When I was twisting up Lemon Morning Buns a few weeks ago, it occurred to me that the same soft, stretchy, buttery dough would make spectacular cheese bread. Long story short, I was right.
This here loaf is as rich as any brioche, layered with extra sharp cheddar, twisted up like a babka and baked to burnished, glossy perfection. It’s cheesy and buttery, savory with a hint of sweetness, and best served in thick slices at literally any temperature.
Seriously. Served warm, the cheese is super melty. At room temperature, all the flavors are at their peak. Sliced cold out of the fridge, it’s reminiscent of leftover mac & cheese, one of my favorite things on earth. (I know I’m not the only one who likes cold mac & cheese!)
This cheese bread looks much more difficult to make than it actually is. It starts the same way as the Morning Buns: mixing, kneading, and letting the dough rise. After that, roll it out into a rectangle, cover it with cheese, and roll it back up cinnamon roll-style.
Here’s where we get a little wild. Slice your rolled up dough lengthwise so that you have two long pieces. Twist those together and put them in a loaf pan to rise again—don’t fret if it looks wonky. Once risen again, give the loaf a good brush of egg wash and bake til golden, pausing partway through to give it another swipe of egg for excellent sheen. I like to hit it with a little butter right out of the oven too, just for kicks.
As with most baked goods, the most difficult part of this recipe is letting it cool long enough so that you don’t destroy your fingers and the roof of your mouth with piping hot cheese bread. It’s almost a risk worth taking. Almost.
Soft Cheddar Cheese Bread
makes one loaf
2 3/4-3 cups all-purpose flour
2 tablespoons granulated sugar
1 packet (2 1/4 teaspoons) instant yeast
1 teaspoon fine sea salt
3 tablespoons unsalted butter
1 cup whole milk
1 large egg, room temperature
1 8-ounce brick sharp cheddar cheese, grated
1 large egg
1 teaspoon water
2 tablespoons unsalted butter, melted
Make the dough. In a medium-large mixing bowl, whisk together 2 3/4 cups all-purpose flour, sugar, instant yeast, and salt. Set aside.
In a small saucepan over medium-low heat, melt butter and milk together until just warm to the touch, about 95-110 degrees.
Crack the egg into a small mixing bowl. Whisking constantly, add the butter/milk mixture in a thin stream until completely combined. Add mixture to the dry ingredients and fold together. A shaggy dough should form and be pulling away from the bowl. Gradually add flour in 2 tablespoon increments until the it pulls away a bit.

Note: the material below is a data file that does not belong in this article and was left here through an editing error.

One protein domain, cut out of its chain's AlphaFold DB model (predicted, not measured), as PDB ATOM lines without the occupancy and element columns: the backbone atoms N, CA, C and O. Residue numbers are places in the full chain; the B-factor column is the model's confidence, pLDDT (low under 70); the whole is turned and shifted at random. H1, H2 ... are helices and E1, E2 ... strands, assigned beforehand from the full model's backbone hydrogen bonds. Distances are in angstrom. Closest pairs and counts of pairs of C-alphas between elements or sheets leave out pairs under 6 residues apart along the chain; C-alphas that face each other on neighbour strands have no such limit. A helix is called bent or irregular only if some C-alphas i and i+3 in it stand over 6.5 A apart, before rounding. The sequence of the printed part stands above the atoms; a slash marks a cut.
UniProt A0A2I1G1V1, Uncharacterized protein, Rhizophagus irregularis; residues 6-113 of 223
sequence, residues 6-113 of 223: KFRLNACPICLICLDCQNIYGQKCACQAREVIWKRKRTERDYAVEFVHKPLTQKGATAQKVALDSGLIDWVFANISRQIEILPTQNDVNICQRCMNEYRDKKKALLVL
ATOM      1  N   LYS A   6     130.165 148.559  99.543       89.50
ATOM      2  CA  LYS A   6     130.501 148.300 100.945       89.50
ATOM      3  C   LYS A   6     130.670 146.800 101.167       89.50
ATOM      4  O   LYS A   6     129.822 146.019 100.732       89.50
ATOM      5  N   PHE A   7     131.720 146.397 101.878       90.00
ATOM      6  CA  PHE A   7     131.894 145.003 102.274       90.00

Turn dough onto a floured surface and knead 5-6 minutes, until smooth. Gather dough into a ball and place it in an oiled bowl, making sure to get a little oil on all sides. Stretch some plastic wrap over the top and allow dough to rise in a warm, draft-free environment for 45 minutes to 1 hour or until doubled in bulk.
In the meantime, heavily grease a 9x5-inch loaf pan with butter.
Shape the loaf. Flour a surface and a rolling pin. When the dough has risen, punch it down and turn it out onto the surface. Roll it out to an 11x14-inch rectangle (about 1/8-inch thick). Sprinkle the cheese over the entire surface of the dough, leaving 1/2-inch bare on all sides. Starting from a short edge (an 11 inch edge), tightly roll the dough into a cylinder and set it on the surface seam-side-down.
Slice the cylinder in half lengthwise. Place both halves next to each other, cut-sides-up. Carefully twist them together. Place twist in one of the prepared pan. Cover pan loosely with plastic wrap. Let loaf rise in a warm, draft-free place for 30-45 minutes, or until it peaks over the top of the pan. If you poke it with your finger, the dent should remain.
Meanwhile, set an oven rack in the central position. Preheat oven to 350F.
Make the egg wash. In a small bowl, use a fork to whisk together egg and water.
When loaf has risen, remove and discard the plastic wrap. Use a pastry brush to brush the entire top of the loaf with egg wash. Do not discard remaining egg wash.
Bake loaf for 25 minutes. Remove loaf from the oven and brush the top again with egg wash. Bake for another 20-25 minutes, tenting the loaf with foil if it is getting too dark. Test for doneness with a skewer—if it meets any resistance or comes out with dough on it, bake in five minute increments until neither of those things happens. To test for doneness with a thermometer, insert the end into center. If it reads at 190F or above, it’s done.
When the bread is done, brush the entire top with melted butter. Let cool in the pan for 15 minutes before turning it onto a rack to cool completely.
Slice bread thickly and enjoy warm, room temperature or cold. Cover and refrigerate any leftovers for up to a week.